A Late Update – Bali Break

Update on my life: I just bought a spiffy new VPN.  So while I wrote this post about a week ago, I’m just getting around to posting it.  Hopefully posts will be a lot easier from here on out!…

A short while ago, in Bali…

Wow.  December 30.  I have never in my life been on a vacation this long.  But, since December 13, I’ve been here on the island of Bali relaxing and enjoying the heat, the sky, and the blessed sun.  I leave here on January 1 and am decidedly not looking forward to the cold, cloudy Chengdu that I’m heading back to.  I can’t wait to see my kiddos again, but a large, pathetic part of me is counting down the days until Chinese New Year, when I can escape again and explore some other eastern port.

Life here in Bali is cheap (by western standards), although it’s a bit of a pill for me to figure out the exchange rate.  I end up turning prices back into Chinese RMB then figuring out American prices from there.  Basically, 100,000 rupiah is about $8.  So pulling $80 bucks from an ATM gives me 1,000,000 rupiah…which is more than enough play money for a day or two.  Most meals end up costing me about $10-$15, which is much more expensive than China, but infinitely cheaper than taking a vacation in the United States.

Accents here are also amazing.  There are so many Australians around, staying here for a cheap holiday, that I can swoon while listening to them for a few moments, at least until they become incredibly obnoxious.  And no, Australians currently splashing and shouting in the hotel pool, I’m not talking about you at all… (Do Aussies get as bad a rap as Americans when traveling?)

Our holiday commenced with four of us–Yang, Jay, Adam, and me–checking into hotels in Seminyak (northern Kuta).  There we stayed about a block from the beach, passing by very small, very touristy shops every morning.  We spent the first week in Bali soaking up the sun.  We explored restaurants, strolled through the hot sand, and went dancing at night in local clubs.  Adam got to surf one day and I learned how to play the game Euchre (and am currently on a major winning streak on my phone app of the game).  The only downside was Jay and I both got sick with various ailments which had us laying low for a bit.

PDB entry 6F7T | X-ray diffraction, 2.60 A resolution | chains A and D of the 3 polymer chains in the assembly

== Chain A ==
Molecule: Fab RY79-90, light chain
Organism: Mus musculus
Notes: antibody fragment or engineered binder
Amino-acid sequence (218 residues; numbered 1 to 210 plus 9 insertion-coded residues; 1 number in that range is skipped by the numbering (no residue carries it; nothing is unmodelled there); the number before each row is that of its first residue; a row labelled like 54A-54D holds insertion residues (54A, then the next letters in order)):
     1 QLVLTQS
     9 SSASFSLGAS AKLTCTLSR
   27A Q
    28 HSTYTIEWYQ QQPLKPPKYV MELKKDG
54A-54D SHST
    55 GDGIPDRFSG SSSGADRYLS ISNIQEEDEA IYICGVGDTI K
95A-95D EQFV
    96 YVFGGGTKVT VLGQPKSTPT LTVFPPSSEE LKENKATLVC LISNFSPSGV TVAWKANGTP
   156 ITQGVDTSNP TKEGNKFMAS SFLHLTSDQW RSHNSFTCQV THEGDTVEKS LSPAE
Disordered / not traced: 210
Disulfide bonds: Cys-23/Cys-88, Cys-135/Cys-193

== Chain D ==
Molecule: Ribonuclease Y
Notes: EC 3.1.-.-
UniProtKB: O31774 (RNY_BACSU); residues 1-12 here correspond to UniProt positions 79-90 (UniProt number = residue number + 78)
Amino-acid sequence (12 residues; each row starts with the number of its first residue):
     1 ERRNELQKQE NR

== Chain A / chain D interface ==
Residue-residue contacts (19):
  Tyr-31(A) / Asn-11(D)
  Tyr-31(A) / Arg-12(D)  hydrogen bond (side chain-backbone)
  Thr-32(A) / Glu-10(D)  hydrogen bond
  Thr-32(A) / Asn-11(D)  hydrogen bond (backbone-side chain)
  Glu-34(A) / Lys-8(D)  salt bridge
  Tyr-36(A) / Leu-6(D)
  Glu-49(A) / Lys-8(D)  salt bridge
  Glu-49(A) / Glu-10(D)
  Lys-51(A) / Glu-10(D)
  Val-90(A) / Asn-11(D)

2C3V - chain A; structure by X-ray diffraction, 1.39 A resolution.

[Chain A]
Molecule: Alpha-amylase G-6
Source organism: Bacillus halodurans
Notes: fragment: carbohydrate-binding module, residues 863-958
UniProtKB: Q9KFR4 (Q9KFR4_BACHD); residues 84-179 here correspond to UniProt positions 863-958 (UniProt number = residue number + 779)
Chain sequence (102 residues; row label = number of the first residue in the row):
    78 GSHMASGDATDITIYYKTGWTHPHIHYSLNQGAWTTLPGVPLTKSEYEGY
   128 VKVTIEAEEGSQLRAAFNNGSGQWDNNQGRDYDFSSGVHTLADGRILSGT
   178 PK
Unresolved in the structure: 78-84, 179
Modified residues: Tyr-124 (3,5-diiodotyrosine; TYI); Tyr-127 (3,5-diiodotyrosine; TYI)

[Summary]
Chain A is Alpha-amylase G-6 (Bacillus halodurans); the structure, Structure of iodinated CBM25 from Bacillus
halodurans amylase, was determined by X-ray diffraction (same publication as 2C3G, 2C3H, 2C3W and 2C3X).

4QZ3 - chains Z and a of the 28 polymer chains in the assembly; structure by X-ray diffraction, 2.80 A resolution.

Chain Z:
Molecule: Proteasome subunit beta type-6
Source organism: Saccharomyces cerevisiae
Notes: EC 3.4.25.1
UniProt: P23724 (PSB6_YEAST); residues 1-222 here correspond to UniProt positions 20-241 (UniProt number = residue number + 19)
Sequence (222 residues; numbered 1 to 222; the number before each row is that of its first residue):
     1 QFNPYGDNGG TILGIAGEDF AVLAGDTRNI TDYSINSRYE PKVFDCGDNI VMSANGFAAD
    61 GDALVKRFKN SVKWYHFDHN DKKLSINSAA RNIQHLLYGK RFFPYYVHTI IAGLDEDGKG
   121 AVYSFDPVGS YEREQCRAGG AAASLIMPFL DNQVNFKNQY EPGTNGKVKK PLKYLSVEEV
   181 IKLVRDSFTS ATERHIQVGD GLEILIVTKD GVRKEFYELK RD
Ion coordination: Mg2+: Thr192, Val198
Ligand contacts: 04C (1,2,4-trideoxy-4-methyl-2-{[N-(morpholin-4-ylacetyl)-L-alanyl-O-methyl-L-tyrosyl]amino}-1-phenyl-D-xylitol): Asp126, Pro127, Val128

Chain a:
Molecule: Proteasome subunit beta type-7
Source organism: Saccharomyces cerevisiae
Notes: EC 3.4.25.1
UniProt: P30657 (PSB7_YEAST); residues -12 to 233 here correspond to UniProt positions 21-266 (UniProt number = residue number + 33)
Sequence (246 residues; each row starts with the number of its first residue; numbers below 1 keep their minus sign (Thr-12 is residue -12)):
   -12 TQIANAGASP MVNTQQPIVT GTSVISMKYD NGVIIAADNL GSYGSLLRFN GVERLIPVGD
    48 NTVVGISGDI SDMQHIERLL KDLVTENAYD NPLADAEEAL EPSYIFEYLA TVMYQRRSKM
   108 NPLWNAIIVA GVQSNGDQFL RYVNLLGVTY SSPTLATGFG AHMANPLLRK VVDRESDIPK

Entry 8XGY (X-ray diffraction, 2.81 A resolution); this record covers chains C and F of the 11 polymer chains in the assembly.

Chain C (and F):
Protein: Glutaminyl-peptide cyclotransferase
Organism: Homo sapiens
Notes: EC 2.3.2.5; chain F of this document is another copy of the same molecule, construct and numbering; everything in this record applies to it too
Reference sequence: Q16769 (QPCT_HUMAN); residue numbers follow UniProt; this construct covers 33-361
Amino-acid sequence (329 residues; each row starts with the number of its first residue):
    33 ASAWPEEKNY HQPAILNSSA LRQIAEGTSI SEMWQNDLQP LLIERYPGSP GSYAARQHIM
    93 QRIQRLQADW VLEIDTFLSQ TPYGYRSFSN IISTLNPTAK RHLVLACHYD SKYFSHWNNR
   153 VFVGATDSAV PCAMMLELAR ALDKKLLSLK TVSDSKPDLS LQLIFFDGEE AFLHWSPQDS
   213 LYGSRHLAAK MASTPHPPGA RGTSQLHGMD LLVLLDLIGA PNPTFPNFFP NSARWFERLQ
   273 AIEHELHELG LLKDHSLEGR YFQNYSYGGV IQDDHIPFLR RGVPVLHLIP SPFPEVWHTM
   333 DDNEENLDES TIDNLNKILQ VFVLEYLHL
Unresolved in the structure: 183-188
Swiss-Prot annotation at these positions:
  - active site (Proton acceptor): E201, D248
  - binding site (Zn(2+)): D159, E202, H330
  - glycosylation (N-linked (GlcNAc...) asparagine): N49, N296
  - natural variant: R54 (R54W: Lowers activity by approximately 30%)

Seminyak

Seminyak

Adam surfs

Adam surfs

Yang makes a friend in Seminyak

Yang makes a friend in Seminyak

After Kuta, we traveled on up to the quieter Ubud.  We randomly bumped into a couple who taught with QSI in Shenzhen our first morning there.  While in Ubud, we took it easy but spent time exploring the monkey forest, rice terraces, a coffee plantation, and attending a local dance.  We ate dinner almost every night at the same restaurant, becoming something like regulars in our very short time there.  Alicia, Kerensa, and Thommy (all from Chengdu) also landed in Ubud during our stay.  We spent one night hanging out with them, exploring the limited Ubud night life.

Jay and Yang in the Monkey Forest

Jay and Yang in the Monkey Forest

Adam makes a friend

Adam makes a friend

Just chilling with the primates

Just chilling with the primates

Jay and Yang at the fire dance

Jay and Yang at the fire dance

Fire dance actor

Fire dance actor

Dancing through embers

Dancing through embers

The view out the front door of my hotel room in Ubud.

The view out the front door of my hotel room in Ubud.

Yang has fish nibble on her feet

Yang has fish nibble on her feet

Fish frenzy!  This tickled so much at first!

Fish frenzy! This tickled so much at first!

Adam and me hanging out at the rice terraces

Adam and me hanging out at the rice terraces

Awesome shot!  Jay and Yang in front of the terraces.

Awesome shot! Jay and Yang in front of the terraces.

Rice terraces

Rice terraces

Rice terraces

Rice terraces

Yang and Adam explore

Yang and Adam explore

Rice!

Rice!

Nuts and spices

Nuts and spices

Asian Palm Civet.

Asian Palm Civet

Coffee/Tea flight.

Coffee/Tea flight.

The Canadians

The Canadians

At the coffee plantation

At the coffee plantation

Meeting up with Kerensa, Thommy, and Alicia for dinner in Ubud

Meeting up with Kerensa, Thommy, and Alicia for dinner in Ubud

On Christmas Eve, Jay and Yang headed for the northern part of Bali while Adam and I headed back down to Kuta.  It was a quite Christmas eve, filled with lots of walking, exploring the local beaches.  On Christmas day, more walking.  We went to a local mall and had sushi as our Christmas meal (which always makes a perfect holiday!).  After a day of hanging out, Adam headed off to the airport and I went to mass.  After church, I walked back to my hotel room (about a 40 minute stroll) and tucked myself in bed exhausted.

The day after Christmas was the only day of this vacation I had to myself (not that that’s a bad thing; I would much rather be around others).  But I decided to take full advantage of it.  I spent hours at a spa (my skin, I tell you, is still softer because of it) coming back only to order room service and fall into the most peaceful, angel-like sleep.